Senate File 54 would create a preference for the hiring of military spouses by all public entities and private employers with contracts on public works projects. A military-spouse applicant would be preferred for appointment if the applicant possesses the business capacity, competency, education or other qualifications for the position. If a public entity uses a numeric scoring system, the military spouse shall be allowed a 5% advantage over any competitor-applicant. If no numeric scoring system is used for a position with a public entity, the military spouse shall be given preference over equally qualified candidates. This file passed the Senate by a narrow five-vote majority, and is waiting for consideration by the House.

Senate File 55 would have amended the Wyoming Fair Employment Practices Act to prohibit discrimination against an applicant or employee because that person is a military spouse. A military spouse is an individual married to an active uniformed military member or member of the national guard or any guard reserve or auxiliary component. The Senate defeated this measure by a vote of 11 to 19.

Finally, House Bill 101 would permit, but not require, school district boards to create a hiring preference for veterans and surviving spouses of veterans. This bill would also clarify that the current law requiring veterans’ preferences does not apply to school districts. The House Education Committee gave this bill a unanimous “do pass” recommendation, and it is working its way through the process on the House floor.

Franchisor Protection 

Senate File 94 appears to be a reaction to the National Labor Relations Board’s efforts to treat the employees of franchisees, most notably the employees of various McDonald’s franchisees around the country, as employees of the franchiser corporation. The measure declares that franchisee employees could not be deemed an employee of a franchiser for any purpose under Title 27 of the Wyoming Statutes, which would include unemployment, workers’ compensation, fair employment, and the wage payment statutes. The measure has been assigned to the Senate Corporations Committee for consideration.

Waiver of Governmental Immunity for Health Care Whistleblower Claims 

Wyoming law currently prohibits discrimination against employees of licensed health care providers who report any violation of state or federal law to the Wyoming Department of Health. However, most hospitals in Wyoming are operated by governmental entities which are immune from liability under the Wyoming Governmental Claims Act for any claim unless the claim is specified as an exception under that Act. House Bill 142 would amend the Governmental Claims Act to create an exception for discrimination against whistleblowers who are employed by public hospitals. This bill passed the House with a strong majority, and is waiting for action in the Senate.

Early Retirement for State Employees 

Senate File 95 would create a one-time early retirement program  for eligible state employees. The program will apply only to employees who elect to accept the benefit between April 1 through June 30, 2017. Eligible employees would be defined as those between 52 and 55 years of age, with 15 to 18 years of services, such that their age and years of service total at least 70. Eligible employees who accept the offer will receive an enhanced monthly retirement benefit until age 65, and other insurance related benefits. The measure would also restrict the ability of the various state agencies to fill any position vacated by an eligible employee who accepts the early retirement benefit. The measure is currently waiting for consideration by the Senate Revenue Committee.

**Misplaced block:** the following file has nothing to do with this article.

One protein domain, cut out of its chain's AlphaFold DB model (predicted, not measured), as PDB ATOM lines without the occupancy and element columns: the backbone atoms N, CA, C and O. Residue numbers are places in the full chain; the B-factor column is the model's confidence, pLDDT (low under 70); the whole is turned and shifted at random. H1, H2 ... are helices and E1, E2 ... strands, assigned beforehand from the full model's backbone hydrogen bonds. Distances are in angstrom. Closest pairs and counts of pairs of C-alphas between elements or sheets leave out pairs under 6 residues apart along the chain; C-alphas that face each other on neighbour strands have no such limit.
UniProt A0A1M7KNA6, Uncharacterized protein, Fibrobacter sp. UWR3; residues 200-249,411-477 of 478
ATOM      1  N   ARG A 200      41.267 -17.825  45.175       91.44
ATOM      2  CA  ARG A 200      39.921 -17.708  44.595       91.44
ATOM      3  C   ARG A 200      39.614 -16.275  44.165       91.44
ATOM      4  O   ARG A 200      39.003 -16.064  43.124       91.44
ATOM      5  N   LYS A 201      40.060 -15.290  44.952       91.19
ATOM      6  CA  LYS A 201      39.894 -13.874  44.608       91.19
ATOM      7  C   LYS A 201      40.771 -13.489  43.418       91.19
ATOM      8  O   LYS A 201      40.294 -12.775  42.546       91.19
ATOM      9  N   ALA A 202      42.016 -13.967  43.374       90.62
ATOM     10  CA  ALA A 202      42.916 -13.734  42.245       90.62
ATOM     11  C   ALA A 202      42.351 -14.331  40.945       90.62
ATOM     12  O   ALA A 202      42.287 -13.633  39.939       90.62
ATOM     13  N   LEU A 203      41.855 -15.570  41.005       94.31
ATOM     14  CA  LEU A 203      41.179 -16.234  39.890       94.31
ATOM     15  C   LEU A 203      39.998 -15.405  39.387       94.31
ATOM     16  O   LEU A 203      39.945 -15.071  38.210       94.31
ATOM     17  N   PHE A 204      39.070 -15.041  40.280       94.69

Resistance to Federal Workplace Safety Regulations 

House Bill 70 is an effort to resist efforts by the United States Occupational Safety and Health Administration (OSHA) to regulate in certain areas. The measure contends that OSHA has “expanded its regulations of highly hazardous chemicals on questionable authority.” This measure would authorize the Governor and the Attorney General to defend the interests of Wyoming citizens against regulations proposed by federal OSHA in areas of “questionable” federal authority. The measure does not specify those areas. The House passed this bill with a strong majority, and it is waiting for consideration in the Senate.

Civil Rights

House Bill 135 would create the Government Nondiscrimination Act, which would prohibit any government employer from discriminating against any person because the person believes or acts based on a religious belief or moral conviction that marriage is a union of one man and one woman, and that gender is a person’s biological sex as determined by anatomy and genetics at the time of birth. The measure would have far-reaching implications in various areas of state law beyond employment protections, and would also prohibit any employment-related actions for those prohibited reasons. The measure would create a legal claim for violation of the statute, with broad remedies including compensatory damages, and would eliminate the immunity of governmental entities for violations of the proposed statute. This bill has been referred to the House Judiciary Committee for consideration.

Joint Resolution SJ0001 has been proposed to create an individual right of privacy in the Wyoming Constitution. The amendment would read that the “right of individual privacy . . . shall not be infringed without the showing of a compelling state interest.” The resolution does not explain how the amendment would apply to the relationship between governmental entities and their employees with respect to internal investigations, drug testing or other aspects of the public employment relationship. This resolution was received for introduction in the Senate, but no action has been taken on it since introduction.